Last week I set forth at some length the importance of house, offspring, and lands in The Children of Húrin – an importance stated by the story’s title, announced by the fact that it commences with a genealogy, expressed in the aspirations of Húrin for his house and his son, and thence running through the balance of the story like a subterranean river. Yet The Children of Húrin is ultimately about the awful end of a family. Given that a calamity of that order befell them, how did the House of Húrin – and all its members – come to such honor?
Now The Children of Húrin presents two sides of the bad things-good people question. First, given that the House of Húrin comprises five good people, why do bad things happen to them? Second, given that such bad things happened to them, how could they have been good? Or to put these questions another way: Why does Tolkien allow an honorable family to be taken down so mercilessly, have its lands confiscated and its posterity cut off, and then shower its members with posthumous accolades?
As I have touched on elsewhere, this is, in significant part, a shoot from the Northern roots of the story: That the “worth of defeated valour is deeply felt.”  But, as usual with Tolkien, there is much more to it. For though he withholds from the House of Húrin the longed-for eucatastrophe, he — quite unforgettably — displays the full measure of their faithfulness by what they faithfully suffer.
I. Running against the (ill) wind
First, as Tolkien makes abundantly clear in the backstory to The Children of Húrin, and hints at within the story itself, the House of Húrin never had Eden, or the Promised Land, to lose. Their inheritance was lordship of Dor-lómin, a land which, as Húrin ominously noted, was uncomfortably near to Morgoth’s stronghold of Angband.
Importantly, this inheritance was granted them by the Noldor, the House of the Elves that had been banished from the Blessed Realm by the Valar, the Lords of the West, and lived as exiles in Middle-earth. While the Noldor’s sentence of banishment isn’t detailed in The Children of Húrin, it is mentioned more than once, appearing first even before Húrin goes to fight alongside the Noldor in the Battle of Unnumbered Tears:
His heart was high with hope, and he had little fear for the outcome of the battle; for it did not seem to him that any strength in Middle-earth could overthrow the might and splendor of the Eldar. ‘They have seen the Light in the West,’ he said, ‘and in the end Darkness must flee from their faces.’ Morwen did not gainsay him; for in Húrin’s company the hopeful ever seemed more likely. But there was knowledge of Elven-lore in her kindred also, and to herself she said: ‘And yet did they not leave the Light, and are they not now shut out from it? It may be that the Lords of the West have put them out of their thought; and how then can even the Elder Children overcome one of the Powers?’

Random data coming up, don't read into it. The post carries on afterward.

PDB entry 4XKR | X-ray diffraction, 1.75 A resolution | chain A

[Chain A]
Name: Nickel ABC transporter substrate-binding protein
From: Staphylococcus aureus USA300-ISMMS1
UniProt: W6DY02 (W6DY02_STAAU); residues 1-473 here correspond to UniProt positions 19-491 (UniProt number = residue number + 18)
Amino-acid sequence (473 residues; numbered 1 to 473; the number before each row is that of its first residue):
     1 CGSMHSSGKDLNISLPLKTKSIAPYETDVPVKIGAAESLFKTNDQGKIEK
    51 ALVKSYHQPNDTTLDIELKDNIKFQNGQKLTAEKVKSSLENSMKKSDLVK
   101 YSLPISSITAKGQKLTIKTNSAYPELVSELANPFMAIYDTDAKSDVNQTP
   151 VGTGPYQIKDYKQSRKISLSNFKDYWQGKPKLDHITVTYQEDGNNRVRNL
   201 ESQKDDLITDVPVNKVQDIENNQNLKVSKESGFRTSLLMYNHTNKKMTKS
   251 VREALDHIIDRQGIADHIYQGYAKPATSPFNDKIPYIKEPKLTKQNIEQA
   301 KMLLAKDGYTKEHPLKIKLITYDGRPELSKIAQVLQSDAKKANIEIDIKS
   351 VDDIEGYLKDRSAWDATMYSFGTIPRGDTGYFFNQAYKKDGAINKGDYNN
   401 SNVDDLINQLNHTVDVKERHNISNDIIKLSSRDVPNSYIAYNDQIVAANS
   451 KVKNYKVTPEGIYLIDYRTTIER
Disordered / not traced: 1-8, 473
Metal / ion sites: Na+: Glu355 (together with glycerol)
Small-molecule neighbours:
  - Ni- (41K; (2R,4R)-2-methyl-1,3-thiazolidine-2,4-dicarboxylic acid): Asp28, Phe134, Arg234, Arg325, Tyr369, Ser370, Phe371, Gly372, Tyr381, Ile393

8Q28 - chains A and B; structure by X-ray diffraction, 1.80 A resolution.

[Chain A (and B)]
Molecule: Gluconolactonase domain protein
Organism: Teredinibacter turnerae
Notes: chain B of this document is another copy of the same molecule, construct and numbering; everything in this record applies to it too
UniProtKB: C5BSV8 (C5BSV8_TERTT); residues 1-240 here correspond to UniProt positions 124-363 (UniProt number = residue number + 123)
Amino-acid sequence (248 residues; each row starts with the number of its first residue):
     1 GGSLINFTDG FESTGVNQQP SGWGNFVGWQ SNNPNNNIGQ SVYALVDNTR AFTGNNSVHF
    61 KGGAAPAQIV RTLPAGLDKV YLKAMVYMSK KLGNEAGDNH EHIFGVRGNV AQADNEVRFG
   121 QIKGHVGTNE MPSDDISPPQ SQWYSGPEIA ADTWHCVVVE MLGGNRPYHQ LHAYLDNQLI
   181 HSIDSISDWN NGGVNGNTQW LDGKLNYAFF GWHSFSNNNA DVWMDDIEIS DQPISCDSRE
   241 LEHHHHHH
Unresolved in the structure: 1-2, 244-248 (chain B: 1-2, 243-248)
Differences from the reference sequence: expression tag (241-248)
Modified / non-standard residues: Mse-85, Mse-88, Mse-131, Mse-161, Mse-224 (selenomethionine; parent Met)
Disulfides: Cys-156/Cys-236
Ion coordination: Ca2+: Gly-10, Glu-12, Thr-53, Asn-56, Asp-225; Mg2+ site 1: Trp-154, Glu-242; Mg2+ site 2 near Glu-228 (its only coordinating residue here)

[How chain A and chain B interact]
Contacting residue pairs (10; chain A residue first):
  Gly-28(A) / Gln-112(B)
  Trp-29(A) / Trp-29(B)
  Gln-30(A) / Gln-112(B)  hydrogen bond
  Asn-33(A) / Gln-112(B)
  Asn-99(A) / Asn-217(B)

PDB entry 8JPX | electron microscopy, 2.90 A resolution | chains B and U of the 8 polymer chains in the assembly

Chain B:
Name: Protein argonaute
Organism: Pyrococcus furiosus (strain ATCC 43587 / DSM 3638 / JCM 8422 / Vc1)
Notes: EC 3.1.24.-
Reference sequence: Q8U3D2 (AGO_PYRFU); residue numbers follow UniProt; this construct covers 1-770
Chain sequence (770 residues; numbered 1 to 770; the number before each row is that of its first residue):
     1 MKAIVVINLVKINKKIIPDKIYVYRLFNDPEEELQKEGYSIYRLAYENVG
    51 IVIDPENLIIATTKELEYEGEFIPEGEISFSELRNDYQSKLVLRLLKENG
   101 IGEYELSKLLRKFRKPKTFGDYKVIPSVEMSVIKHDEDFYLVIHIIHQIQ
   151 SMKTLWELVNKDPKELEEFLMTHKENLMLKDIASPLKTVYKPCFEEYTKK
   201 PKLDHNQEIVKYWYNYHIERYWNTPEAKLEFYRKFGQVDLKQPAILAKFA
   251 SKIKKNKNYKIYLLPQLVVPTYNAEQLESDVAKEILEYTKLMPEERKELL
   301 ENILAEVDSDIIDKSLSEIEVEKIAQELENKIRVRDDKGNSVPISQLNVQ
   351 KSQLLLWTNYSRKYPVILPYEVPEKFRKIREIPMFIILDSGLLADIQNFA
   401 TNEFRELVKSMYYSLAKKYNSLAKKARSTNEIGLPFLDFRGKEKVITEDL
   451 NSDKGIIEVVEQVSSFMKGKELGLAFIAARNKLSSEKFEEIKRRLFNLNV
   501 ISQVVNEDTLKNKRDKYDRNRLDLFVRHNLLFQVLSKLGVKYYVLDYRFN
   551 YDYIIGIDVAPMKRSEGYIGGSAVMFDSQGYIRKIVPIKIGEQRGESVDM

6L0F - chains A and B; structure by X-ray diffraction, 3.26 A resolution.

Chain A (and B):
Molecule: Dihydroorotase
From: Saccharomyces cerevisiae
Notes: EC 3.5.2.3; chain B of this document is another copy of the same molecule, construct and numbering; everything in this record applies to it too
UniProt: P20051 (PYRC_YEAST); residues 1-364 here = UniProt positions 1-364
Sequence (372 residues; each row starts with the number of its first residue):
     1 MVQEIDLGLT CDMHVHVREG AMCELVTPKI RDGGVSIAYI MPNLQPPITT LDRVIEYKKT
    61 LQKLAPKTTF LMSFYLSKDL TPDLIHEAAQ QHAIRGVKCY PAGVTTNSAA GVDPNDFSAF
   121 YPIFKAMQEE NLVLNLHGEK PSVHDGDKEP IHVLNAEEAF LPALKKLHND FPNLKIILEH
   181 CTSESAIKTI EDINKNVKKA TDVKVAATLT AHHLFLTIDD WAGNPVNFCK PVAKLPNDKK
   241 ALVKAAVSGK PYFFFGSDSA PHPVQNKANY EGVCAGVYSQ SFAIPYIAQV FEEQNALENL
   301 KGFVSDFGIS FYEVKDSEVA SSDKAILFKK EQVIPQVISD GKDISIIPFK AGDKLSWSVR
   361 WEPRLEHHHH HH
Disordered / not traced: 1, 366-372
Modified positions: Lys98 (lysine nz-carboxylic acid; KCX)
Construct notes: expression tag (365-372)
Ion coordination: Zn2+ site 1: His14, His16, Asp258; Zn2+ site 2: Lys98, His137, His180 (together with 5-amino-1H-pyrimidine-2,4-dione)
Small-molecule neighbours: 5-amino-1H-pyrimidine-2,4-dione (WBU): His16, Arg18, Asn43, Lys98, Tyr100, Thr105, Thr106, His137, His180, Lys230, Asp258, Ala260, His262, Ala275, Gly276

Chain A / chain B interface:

In making alliance with the Noldor, then, the House of Húrin, like all the Elf-friends of Middle-earth, bound themselves to fight the evil Power of the North. They also knowingly bound themselves to fight alongside a people under a (just) sentence of exile – a wind blowing out of the Blessed West to keep the exiles from regaining the paradise they’d forsaken.
In addition to running into the stiff breeze from the West, the House of Húrin had also an ill wind pulling them backward from the East – from the dark history of the first Men of Middle-earth. Of this, Tolkien says little, but Christopher Tolkien tells us in his Introduction to The Children of Húrin that
. . . when Morgoth learned of the arising of Men he left Angband for the last time and went into the East; and that the first Men to enter Beleriand ‘had repented and rebelled against the Dark Power, and were cruelly hunted and oppressed by those that worshipped it, and its servants.
Túrin, in childhood, learned much the same from his friend, the lame house-servant Sador:
‘Then Lalaith will not come back? said Túrin. ‘Where has she gone?’
‘She will not come back,’ said Sador. ‘But where she has gone no man knows; or I do not.’